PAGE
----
a.  They did not provide a cover letter that let me know they really read my proposal.  I think they saw $2,000 Custom Website in my title and just sumbitted a bid.  Of-course every one writes:  "I read your proposal thoroughly and feel I am the perfect fit for your "Custom Website" project....blah blah blah.  This just stinks of boilerplate lingo that is sure to follow.  Here is my suggestion.  Open with this:


GOOD-  So you need users to customize their products-  great.  I can absolutely help..  Here are some examples of relevant work.


BETTER-  Okay- lets talk about why I am the right choice for this gig.  You need users to be able to customize their products-  as it turns out, I just completed this similar project.  You also need it done in 30 days-  I did a quick milestone draft and I can deliver in 28 (or 35...whatever).  Finally, your budget is $2,000.  How about $1,900 (or $2,100). 


BEST-  Mike- allowing customers to customize products is something we see more and more everyday.  In fact, we have done many sites like this in the past and I have given you a few examples below.  I personally believe provide a custom user experience like this is a powerful way to differentiate sites and products and in the event that you need help with promoting a site like this in the future, we can help with that as well.  But for now, let me share a path for accomplishing your goal.  First, you said you like a clean webiste.  Whitespace is an important, dramatic and powerful design feature so our mutual goal will be to minimize site noise while maximizing your product visability.  Let's use short copy that packs powerful benefits and features.  You emphasisze customization- so there are several easy to use pluggins that will help us achieve the customization features you require and this will help us save some money.  In fact, I will try to use tools like this wherever we can.  It makes development easier, faster and more stable on my end and administratively, the process is much more streamlined on your end.  Your budget is $2,000 and since I noticed in your profile that you have awareded more than 50 jobs over the past 24 months with excellent feedback, you  sound like a client I would like to build a long-term relationship with.  How about $1,900?  Finally, you said you need this in 30 days.  I have 4 people on my team and we believe we can deliver this project exactly the way you would like in 28 days.  I have proposed a milestone schedule below for your consideration.  If you are ready to start-  I am as well.  I look forward to hearing from you soon.


Now the BEST actually could be written in a way that in could be re-used for other projects but my point is the more you CONNECT with me the better.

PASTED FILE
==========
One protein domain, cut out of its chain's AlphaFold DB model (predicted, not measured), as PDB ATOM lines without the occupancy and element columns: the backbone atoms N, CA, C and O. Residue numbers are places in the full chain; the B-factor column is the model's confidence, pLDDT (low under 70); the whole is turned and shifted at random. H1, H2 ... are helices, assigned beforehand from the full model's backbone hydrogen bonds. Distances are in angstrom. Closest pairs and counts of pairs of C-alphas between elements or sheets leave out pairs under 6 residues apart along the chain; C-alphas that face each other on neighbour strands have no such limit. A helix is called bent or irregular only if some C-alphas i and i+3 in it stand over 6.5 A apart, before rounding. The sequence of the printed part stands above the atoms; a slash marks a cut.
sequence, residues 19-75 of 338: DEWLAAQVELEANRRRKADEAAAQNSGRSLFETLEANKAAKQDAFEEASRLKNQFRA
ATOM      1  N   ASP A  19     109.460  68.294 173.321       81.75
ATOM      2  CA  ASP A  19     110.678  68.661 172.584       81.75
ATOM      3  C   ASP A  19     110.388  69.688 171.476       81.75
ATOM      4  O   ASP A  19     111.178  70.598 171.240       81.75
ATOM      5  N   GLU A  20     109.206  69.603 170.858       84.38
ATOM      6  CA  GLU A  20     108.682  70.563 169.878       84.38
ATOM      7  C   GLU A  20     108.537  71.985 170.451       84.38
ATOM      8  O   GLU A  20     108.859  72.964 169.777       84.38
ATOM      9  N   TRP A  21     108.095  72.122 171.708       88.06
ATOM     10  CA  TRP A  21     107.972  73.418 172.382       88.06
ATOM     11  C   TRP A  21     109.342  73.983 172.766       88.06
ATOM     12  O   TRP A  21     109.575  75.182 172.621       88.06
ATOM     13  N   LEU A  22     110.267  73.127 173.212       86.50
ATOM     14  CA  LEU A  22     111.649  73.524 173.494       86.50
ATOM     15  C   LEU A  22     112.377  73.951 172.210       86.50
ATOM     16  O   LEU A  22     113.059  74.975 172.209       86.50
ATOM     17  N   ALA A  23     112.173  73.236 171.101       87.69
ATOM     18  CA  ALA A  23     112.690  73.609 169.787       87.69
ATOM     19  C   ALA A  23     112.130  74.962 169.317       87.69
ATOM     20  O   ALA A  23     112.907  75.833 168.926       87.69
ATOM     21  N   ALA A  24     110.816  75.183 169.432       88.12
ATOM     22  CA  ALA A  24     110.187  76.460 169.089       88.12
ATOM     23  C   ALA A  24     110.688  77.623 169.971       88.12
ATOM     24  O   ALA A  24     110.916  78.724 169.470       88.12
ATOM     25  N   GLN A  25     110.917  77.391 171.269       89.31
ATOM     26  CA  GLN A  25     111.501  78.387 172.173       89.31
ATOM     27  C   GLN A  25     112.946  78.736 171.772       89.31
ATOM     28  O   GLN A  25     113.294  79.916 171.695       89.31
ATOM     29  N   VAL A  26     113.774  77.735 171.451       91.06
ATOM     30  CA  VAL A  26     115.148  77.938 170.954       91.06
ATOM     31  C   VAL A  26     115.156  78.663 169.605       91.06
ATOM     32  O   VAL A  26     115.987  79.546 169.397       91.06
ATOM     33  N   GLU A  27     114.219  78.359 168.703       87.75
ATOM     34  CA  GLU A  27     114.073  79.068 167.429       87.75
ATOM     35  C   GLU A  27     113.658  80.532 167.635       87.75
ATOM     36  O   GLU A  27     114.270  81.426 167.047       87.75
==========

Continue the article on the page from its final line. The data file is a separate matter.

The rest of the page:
Here is where I think most freelancers fail.  They fail to understand that their experiences are nearly ubiquitous with every other freelancer.  Let's just stipulate that you are all EXCELLENT.  Now, if we have acheived the commoditization of development skills then we need to focus on a different value proposition.  The single most important feature you can offer a client is UNDERSTANDING.  I want you to pressume you are on my team.  You need to talk about US not you.   You need to paint a picture why you are more than just a developer.  You are a stake holder invested in my success.  Use "we" often. 


Finally, where is the pickle?  When I order a sandwhich, I only go to sandwhich shops that give me a free pickle on the side.  What is your pickle?  A lot of people offer 3 months of support or more.  That isn't really a pickle anymore because everyone offers it.  What is your pickle?


I hope this helps save you time and I wish you all continued success.



Community Guru
Petra R Member Since: Aug 3, 2011
2 of 40

Nice article Smiley Happy


Personally I do bid well above budget at times and my hire rate is well above average - however, I am usually invited and hardly ever bid on anything. When I do and feel the job warrants a much higher bid I'll bid much hire. The client is free to take it or leave it Smiley Wink


The rest should be so beeping obvious to someone who is supposed to be running their own business, but unfortunately isn't.


One piece of advice back:


If you really don't wish to leave feedback be honest to our freelancer and tell them that you'd rather not leave feedback on this occasion and tell them to feel free to end the contract themselves. That way you don't have to leave feedback.


Try not to do this too often as smart freelancers avoid clients who have a history of a lot (!) of closed contracts where they left bad or no feedback.


I would go as far as saying I almost ignore the feedback clients get from other freelancers. A difficult client is a temporary challenge at worst. I do, very much, care about the feedback the client leaves for their freelancers. Every piece of feedback is a permanent part of my profile and my profile is important to me.

Community Guru
Randy S Member Since: Mar 20, 2017
3 of 40

There's some really good advice here, and as a freelancer, I appreciate it. 


Though I do get quite a bit of work through upwork, I'm always looking for ways I can improve my initial presentation and up my game. I particularly found the notes about the cover letter and "pickle" useful. I tend to keep my cover letters very short and to the point, and don't generally get into specifics (particularly with lower paying jobs). I also never really go into detail about exactly what I'm offering clients for the money, such as two free script revisions and clean, edited audio, which are both value-added items a lot of VO talent doesn't offer up front.